The Federal Government Warns on Hiring Algorithms
The EEOC and Justice Department jointly warned employers that advances in hiring software could violate the Americans with Disabilities Act. Hiring companies can also be found liable for unintentional screening out of applicants or other work done by contractors.
One example: a chatbot used to screen applicants can eliminate someone with a gap in their work history, which might be illegal if it was a period of time that the applicant was undergoing medical treatment. Others include personality tests that match the answers of the employer’s best employees, but that are given under conditions where reasonable accommodations haven’t yet been made.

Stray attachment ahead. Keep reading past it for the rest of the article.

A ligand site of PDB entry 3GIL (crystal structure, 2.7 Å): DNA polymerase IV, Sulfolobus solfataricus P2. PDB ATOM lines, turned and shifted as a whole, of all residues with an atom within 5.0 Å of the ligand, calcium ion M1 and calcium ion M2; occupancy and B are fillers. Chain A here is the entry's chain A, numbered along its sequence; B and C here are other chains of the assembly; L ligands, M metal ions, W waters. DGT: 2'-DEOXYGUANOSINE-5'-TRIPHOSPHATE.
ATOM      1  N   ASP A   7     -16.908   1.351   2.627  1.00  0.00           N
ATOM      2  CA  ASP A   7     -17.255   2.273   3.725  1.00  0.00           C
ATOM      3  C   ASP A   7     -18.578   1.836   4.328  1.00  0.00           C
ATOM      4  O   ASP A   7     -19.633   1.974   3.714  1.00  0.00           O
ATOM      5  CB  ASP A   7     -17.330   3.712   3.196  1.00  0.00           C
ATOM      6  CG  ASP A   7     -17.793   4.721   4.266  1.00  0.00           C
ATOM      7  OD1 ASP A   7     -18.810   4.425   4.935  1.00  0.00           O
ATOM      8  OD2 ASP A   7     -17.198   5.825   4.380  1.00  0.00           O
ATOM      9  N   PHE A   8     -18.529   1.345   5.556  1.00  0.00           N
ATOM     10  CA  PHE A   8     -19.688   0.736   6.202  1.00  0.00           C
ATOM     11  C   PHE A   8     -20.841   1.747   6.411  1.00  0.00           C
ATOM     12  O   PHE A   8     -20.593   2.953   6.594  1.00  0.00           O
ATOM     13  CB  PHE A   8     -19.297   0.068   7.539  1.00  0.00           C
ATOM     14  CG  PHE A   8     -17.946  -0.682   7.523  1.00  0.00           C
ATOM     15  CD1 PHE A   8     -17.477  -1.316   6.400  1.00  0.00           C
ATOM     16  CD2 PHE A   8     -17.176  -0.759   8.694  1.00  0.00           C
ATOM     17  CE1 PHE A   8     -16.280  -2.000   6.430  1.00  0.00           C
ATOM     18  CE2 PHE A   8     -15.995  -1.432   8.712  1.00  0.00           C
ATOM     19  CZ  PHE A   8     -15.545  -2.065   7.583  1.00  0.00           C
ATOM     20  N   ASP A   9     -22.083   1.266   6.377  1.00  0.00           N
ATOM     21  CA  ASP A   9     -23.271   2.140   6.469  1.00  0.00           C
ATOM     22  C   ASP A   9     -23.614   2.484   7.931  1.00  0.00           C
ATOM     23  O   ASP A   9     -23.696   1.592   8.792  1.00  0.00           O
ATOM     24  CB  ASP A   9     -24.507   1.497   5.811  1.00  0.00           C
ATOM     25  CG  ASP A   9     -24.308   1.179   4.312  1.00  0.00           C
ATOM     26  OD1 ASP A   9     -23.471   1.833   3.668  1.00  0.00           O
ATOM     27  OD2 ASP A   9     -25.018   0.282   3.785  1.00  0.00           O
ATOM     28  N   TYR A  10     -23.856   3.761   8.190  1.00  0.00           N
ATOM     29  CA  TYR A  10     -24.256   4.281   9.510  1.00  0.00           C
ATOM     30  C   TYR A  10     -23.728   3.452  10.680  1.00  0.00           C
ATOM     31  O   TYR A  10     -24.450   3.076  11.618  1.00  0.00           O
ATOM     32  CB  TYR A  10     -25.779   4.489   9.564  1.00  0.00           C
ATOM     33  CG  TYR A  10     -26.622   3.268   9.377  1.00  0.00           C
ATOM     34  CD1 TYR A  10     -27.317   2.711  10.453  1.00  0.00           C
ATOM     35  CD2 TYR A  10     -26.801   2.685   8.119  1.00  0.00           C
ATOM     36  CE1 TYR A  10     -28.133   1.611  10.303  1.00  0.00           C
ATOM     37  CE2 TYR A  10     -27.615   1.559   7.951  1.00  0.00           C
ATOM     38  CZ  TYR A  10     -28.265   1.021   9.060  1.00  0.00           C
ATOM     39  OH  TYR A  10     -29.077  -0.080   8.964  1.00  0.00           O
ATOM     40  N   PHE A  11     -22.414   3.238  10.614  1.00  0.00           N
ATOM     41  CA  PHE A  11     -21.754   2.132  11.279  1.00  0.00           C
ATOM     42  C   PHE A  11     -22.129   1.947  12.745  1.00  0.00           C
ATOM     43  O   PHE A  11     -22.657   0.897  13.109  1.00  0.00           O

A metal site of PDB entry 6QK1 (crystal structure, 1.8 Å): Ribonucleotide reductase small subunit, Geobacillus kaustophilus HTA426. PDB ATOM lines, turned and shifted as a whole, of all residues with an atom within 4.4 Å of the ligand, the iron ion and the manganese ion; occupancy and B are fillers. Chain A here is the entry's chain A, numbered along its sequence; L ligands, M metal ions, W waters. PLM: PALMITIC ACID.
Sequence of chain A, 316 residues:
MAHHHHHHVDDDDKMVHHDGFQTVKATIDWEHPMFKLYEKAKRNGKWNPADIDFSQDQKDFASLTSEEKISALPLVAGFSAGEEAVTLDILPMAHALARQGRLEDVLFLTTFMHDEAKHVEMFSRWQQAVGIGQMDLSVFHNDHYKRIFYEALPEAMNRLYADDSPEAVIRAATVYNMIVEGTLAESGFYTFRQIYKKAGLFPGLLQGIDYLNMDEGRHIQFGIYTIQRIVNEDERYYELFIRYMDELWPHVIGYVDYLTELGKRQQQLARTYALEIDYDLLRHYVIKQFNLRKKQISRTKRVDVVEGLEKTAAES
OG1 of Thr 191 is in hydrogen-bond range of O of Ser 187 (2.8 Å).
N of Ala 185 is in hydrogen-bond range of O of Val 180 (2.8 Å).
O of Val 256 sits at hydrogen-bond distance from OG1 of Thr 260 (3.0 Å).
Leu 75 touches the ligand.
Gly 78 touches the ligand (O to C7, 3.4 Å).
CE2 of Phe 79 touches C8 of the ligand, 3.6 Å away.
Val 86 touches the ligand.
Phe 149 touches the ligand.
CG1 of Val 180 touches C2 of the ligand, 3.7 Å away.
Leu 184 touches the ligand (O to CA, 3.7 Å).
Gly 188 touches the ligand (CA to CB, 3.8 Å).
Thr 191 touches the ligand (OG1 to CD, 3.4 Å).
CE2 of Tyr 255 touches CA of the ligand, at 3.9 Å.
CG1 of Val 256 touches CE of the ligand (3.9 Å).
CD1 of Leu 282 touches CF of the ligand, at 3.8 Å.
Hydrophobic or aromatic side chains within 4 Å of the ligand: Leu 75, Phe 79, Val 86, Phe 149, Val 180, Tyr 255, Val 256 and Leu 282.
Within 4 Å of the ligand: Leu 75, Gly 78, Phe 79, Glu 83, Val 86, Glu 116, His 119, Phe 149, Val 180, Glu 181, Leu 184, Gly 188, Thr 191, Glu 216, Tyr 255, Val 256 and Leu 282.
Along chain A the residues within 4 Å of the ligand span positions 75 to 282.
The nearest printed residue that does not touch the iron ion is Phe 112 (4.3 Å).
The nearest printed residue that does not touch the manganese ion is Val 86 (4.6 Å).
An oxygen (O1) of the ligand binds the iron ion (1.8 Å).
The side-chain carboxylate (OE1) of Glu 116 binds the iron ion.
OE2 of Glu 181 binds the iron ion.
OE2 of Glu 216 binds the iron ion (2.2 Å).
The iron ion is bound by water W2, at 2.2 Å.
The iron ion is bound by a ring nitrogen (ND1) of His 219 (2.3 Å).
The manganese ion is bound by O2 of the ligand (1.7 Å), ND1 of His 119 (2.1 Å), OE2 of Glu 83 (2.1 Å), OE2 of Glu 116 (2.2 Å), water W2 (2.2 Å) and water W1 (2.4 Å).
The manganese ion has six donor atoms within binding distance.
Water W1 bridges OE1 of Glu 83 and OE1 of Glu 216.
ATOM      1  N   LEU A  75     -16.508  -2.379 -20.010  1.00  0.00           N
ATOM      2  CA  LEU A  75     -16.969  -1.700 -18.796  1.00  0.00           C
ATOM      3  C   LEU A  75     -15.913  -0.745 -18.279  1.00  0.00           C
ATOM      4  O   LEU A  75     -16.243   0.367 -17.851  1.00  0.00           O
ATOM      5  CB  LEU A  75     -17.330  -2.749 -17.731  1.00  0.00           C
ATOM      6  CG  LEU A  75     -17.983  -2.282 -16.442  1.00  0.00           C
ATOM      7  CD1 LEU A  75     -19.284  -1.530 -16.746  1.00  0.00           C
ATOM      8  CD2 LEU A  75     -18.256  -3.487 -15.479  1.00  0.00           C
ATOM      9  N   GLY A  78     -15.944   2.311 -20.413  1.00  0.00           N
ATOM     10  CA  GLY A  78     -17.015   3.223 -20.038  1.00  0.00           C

There is a lot of information in the document that is written in a conversational style, and it’s worth your time to review if your organization has employees.
California Targeting Unintentional Exclusion
A proposed amendment to California discrimination laws would require employers to retain all machine-learning data and other digital hiring records for four years. As with the federal government, contractors including data suppliers also create liability for the hiring company.
Google Glasses with Live Translation
Remember those universal translators on Star Trek? Last week at their hardware conference, Google showed a video of a pair of ordinary looking glasses that project subtitles the wearer sees in their frames. The glasses also translate between languages. They’re not yet available, and they don’t even have a name yet, but would be an obvious boon for anyone with impaired hearing.